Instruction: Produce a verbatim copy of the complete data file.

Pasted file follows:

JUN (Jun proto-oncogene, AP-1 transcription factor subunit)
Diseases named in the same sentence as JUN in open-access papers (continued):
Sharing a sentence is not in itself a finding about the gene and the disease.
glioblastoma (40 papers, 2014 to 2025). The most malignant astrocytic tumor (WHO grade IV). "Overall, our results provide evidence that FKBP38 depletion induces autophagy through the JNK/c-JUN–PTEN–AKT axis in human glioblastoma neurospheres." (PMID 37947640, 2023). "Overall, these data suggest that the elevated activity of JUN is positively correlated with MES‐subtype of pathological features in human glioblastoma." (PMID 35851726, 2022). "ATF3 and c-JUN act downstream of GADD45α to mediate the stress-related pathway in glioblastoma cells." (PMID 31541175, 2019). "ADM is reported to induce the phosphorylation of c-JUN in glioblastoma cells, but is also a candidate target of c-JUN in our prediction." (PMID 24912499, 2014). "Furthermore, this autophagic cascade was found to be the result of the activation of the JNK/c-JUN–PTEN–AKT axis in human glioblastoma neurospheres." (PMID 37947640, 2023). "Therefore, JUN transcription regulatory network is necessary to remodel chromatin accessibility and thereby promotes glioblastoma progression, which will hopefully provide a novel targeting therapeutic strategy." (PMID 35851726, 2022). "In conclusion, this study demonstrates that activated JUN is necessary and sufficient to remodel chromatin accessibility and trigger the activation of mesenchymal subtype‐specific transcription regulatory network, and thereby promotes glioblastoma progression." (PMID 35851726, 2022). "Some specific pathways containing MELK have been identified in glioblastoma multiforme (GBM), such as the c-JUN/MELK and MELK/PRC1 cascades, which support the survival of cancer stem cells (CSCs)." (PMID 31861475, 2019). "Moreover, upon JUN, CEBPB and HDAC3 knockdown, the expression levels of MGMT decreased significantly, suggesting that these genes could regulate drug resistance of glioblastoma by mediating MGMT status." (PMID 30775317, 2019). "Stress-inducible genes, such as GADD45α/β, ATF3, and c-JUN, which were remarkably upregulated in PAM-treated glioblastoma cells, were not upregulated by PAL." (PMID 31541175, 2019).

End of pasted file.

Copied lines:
JUN (Jun proto-oncogene, AP-1 transcription factor subunit)
Diseases named in the same sentence as JUN in open-access papers (continued):
Sharing a sentence is not in itself a finding about the gene and the disease.
glioblastoma (40 papers, 2014 to 2025). The most malignant astrocytic tumor (WHO grade IV). "Overall, our results provide evidence that FKBP38 depletion induces autophagy through the JNK/c-JUN–PTEN–AKT axis in human glioblastoma neurospheres." (PMID 37947640, 2023). "Overall, these data suggest that the elevated activity of JUN is positively correlated with MES‐subtype of pathological features in human glioblastoma." (PMID 35851726, 2022). "ATF3 and c-JUN act downstream of GADD45α to mediate the stress-related pathway in glioblastoma cells." (PMID 31541175, 2019). "ADM is reported to induce the phosphorylation of c-JUN in glioblastoma cells, but is also a candidate target of c-JUN in our prediction." (PMID 24912499, 2014). "Furthermore, this autophagic cascade was found to be the result of the activation of the JNK/c-JUN–PTEN–AKT axis in human glioblastoma neurospheres." (PMID 37947640, 2023). "Therefore, JUN transcription regulatory network is necessary to remodel chromatin accessibility and thereby promotes glioblastoma progression, which will hopefully provide a novel targeting therapeutic strategy." (PMID 35851726, 2022). "In conclusion, this study demonstrates that activated JUN is necessary and sufficient to remodel chromatin accessibility and trigger the activation of mesenchymal subtype‐specific transcription regulatory network, and thereby promotes glioblastoma progression." (PMID 35851726, 2022). "Some specific pathways containing MELK have been identified in glioblastoma multiforme (GBM), such as the c-JUN/MELK and MELK/PRC1 cascades, which support the survival of cancer stem cells (CSCs)." (PMID 31861475, 2019). "Moreover, upon JUN, CEBPB and HDAC3 knockdown, the expression levels of MGMT decreased significantly, suggesting that these genes could regulate drug resistance of glioblastoma by mediating MGMT status." (PMID 30775317, 2019). "Stress-inducible genes, such as GADD45α/β, ATF3, and c-JUN, which were remarkably upregulated in PAM-treated glioblastoma cells, were not upregulated by PAL." (PMID 31541175, 2019).